• commands: Required sequence if pre_build is specified. Contains a sequence of scalars, where each scalar represents a single command that AWS CodeBuild runs before the build. AWS CodeBuild runs each command, one at a time, in the order listed, from beginning to end.

    • build: Optional sequence. Represents the commands, if any, that AWS CodeBuild runs during the build. For example, you might use this phase to run Mocha, RSpec, or sbt.

      • commands: Required if build is specified. Contains a sequence of scalars, where each scalar represents a single command that AWS CodeBuild runs during the build. AWS CodeBuild runs each command, one at a time, in the order listed, from beginning to end.

    • post_build: Optional sequence. Represents the commands, if any, that AWS CodeBuild runs after the build. For example, you might use Maven to package the build artifacts into a JAR or WAR file, or you might push a Docker image into Amazon ECR. Then you might send a build notification through Amazon SNS.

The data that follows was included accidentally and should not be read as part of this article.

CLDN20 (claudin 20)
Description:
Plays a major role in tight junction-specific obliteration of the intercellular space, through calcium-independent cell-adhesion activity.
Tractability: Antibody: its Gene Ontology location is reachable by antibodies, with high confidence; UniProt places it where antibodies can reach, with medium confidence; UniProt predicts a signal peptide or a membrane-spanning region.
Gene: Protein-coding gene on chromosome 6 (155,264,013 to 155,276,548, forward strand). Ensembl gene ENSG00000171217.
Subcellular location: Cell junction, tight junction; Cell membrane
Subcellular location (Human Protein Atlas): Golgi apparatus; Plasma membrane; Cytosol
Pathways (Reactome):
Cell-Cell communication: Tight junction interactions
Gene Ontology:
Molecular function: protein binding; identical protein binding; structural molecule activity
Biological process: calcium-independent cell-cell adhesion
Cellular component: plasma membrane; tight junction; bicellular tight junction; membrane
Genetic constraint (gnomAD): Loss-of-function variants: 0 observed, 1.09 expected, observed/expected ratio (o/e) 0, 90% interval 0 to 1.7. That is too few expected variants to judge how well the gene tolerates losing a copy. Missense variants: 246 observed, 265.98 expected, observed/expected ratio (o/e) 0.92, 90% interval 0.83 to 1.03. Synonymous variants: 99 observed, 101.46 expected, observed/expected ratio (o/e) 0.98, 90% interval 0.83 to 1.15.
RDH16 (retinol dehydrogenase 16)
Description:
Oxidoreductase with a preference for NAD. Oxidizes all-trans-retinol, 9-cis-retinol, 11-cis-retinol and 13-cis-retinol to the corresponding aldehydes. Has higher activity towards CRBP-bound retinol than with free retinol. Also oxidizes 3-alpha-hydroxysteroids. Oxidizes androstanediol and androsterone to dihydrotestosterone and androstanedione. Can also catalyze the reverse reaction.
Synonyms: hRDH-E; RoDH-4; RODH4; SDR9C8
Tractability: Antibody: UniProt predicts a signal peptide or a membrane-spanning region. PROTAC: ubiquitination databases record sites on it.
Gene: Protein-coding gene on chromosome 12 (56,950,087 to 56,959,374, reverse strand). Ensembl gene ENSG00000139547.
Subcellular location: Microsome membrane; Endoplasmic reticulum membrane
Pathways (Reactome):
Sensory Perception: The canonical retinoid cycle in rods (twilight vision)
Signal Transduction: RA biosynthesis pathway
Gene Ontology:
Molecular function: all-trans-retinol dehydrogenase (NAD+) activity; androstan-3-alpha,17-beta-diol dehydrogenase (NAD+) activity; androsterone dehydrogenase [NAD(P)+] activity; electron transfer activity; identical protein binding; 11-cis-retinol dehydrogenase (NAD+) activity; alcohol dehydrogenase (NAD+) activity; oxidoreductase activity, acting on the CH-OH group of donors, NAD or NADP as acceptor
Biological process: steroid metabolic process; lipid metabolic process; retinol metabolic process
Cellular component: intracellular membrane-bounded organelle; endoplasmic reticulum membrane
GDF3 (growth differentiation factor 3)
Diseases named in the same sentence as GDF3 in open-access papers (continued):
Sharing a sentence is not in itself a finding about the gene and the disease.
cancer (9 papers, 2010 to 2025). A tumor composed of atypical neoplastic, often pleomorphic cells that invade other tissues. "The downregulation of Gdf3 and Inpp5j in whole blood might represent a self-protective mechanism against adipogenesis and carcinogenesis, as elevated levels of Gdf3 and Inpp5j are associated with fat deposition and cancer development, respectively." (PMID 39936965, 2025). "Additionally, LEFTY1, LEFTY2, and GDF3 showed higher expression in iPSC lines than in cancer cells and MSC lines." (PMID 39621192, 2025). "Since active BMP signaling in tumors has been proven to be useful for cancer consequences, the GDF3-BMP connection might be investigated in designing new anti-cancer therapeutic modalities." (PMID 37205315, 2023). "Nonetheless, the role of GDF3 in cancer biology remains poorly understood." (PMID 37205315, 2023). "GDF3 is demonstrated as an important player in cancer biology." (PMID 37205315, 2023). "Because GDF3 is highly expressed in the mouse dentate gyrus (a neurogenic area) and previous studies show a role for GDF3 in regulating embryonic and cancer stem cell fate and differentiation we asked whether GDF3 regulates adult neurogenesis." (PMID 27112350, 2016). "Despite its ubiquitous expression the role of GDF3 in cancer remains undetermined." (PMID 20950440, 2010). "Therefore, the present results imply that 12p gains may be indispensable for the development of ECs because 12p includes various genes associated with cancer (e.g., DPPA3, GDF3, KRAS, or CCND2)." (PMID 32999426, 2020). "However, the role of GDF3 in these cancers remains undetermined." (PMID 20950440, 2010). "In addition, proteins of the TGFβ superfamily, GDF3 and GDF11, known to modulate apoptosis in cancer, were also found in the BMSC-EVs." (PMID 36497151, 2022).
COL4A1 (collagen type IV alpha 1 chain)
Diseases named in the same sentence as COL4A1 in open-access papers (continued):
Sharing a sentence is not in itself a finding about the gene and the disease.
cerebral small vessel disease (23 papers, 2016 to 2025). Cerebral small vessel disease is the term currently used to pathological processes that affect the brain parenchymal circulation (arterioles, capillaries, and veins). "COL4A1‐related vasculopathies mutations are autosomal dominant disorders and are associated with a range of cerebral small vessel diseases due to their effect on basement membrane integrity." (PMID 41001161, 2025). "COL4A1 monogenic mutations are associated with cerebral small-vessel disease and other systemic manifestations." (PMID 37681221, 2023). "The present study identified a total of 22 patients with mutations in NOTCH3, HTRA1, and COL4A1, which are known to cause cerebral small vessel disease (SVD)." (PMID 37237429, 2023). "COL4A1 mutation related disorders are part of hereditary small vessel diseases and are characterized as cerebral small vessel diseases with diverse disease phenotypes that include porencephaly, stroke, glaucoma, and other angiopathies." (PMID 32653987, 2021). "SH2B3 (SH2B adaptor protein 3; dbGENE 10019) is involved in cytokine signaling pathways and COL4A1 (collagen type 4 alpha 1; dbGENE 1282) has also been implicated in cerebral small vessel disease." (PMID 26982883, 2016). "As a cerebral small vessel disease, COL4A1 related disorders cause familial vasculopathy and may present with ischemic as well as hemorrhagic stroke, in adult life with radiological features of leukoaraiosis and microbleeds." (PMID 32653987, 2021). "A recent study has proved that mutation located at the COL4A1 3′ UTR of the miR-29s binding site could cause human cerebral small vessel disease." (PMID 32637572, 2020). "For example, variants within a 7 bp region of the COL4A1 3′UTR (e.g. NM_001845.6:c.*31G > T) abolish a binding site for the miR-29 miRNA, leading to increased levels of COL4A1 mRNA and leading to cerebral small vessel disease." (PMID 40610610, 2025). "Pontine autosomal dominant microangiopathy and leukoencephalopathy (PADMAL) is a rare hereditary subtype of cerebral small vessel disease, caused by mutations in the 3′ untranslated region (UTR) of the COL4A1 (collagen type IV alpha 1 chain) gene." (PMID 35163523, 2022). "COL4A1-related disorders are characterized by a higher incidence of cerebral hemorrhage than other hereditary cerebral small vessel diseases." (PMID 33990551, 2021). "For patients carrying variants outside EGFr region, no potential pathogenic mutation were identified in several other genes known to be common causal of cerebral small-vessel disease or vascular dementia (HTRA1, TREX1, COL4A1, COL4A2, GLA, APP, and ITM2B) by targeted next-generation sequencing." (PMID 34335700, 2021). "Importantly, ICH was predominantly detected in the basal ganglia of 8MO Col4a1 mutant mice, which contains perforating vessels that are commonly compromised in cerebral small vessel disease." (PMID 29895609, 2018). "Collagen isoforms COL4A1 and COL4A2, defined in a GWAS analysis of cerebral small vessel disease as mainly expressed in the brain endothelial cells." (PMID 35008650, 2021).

• commands: Required if post_build is specified. Contains a sequence of scalars, where each scalar represents a single command that AWS CodeBuild runs after the build. AWS CodeBuild runs each command, one at a time, in the order listed, from beginning to end.

    Important

    Commands in some build phases might not be run if commands in earlier build phases fail. For example, if a command fails during the install phase, none of the commands in the pre_build, build, and post_build phases are run for that build's lifecycle. For more information, see Build Phase Transitions.

  • finally: Optional block. Commands specified in a finally block are executed after commands in the commands block. The commands in a finally block are executed even if a command in the commands block fails. For example, if the commands block contains three commands and the first fails, AWS CodeBuild skips the remaining two commands and runs any commands in the finally block. The phase is successful when all commands in the commands and the finally blocks run successfully. If any command in a phase fails, the phase fails.

  • artifacts: Optional sequence. Represents information about where AWS CodeBuild can find the build output and how AWS CodeBuild prepares it for uploading to the Amazon S3 output bucket. This sequence is not required if, for example, you are building and pushing a Docker image to Amazon ECR, or you are running unit tests on your source code, but not building it.